It took around a month for Gini’s teams to settle into new forms. These autonomous teams were dubbed academies, which reflected how the smart assistant Gini itself was also in a constant state of learning and growth via an academy. Each academy contained all the team members it needed to bring a project from inception to launch. Team members also joined faculties depending on their specializations. In these faculties, they could share their learning, align on projects, and coordinate projects that required cross-academy work.
The new teams began regular daily meetings to ensure alignment was maintained, and to smooth over any kinks in communications. If an individual ever felt isolated inside their academy, they were immediately able to step out and meet with others from their faculty who shared their specialization. Likewise, when a team member found a set structure blocking their route to success, they were able to negotiate with others in their academy and find a path around it.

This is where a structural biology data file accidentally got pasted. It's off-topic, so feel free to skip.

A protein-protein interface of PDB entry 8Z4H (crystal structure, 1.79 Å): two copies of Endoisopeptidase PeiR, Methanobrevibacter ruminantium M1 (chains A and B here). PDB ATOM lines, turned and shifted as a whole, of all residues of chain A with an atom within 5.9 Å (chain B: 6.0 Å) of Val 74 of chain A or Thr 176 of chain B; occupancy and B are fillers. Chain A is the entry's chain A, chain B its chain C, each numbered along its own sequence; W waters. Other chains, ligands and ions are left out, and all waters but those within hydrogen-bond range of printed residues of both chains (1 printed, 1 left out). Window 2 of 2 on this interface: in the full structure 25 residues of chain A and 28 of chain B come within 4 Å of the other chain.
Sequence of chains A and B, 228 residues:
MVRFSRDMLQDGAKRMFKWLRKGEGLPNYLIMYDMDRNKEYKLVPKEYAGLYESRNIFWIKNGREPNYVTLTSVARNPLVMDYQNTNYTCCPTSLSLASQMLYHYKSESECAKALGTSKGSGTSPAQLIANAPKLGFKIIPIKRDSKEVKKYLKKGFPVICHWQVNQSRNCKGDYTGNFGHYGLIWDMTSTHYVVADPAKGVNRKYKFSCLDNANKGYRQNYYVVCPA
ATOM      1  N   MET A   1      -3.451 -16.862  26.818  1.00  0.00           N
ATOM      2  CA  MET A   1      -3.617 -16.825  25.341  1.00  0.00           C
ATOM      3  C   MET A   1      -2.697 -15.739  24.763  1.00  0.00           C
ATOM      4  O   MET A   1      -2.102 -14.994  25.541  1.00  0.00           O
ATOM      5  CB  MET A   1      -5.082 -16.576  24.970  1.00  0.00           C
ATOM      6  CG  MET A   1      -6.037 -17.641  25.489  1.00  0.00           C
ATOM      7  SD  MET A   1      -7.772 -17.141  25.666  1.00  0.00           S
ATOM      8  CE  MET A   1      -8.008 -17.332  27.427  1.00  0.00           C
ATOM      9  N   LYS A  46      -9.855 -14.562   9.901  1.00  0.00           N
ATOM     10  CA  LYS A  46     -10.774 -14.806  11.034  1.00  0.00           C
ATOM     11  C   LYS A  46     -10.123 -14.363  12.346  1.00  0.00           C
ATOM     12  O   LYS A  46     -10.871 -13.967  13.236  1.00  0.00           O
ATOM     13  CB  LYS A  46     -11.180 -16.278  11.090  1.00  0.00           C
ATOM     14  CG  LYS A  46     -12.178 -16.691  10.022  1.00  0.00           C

Each team had a clear goal, market, and method of achievement. Nothing was standing in their way.
The second issue facing Gini was confusion over organizational values.
Deciding what Gini’s values would be moving forward was not a simple process. All Gini team members held an off-site and collaborated on creating a set of shared values. The result was a list of eight core values that were convoluted and contradictory. To simplify, Holger, along with the other founders, met with their Agile coach and wrote down all the values they felt were important to the organization. These values were then crossmatched and collated before being presented to the company as a whole.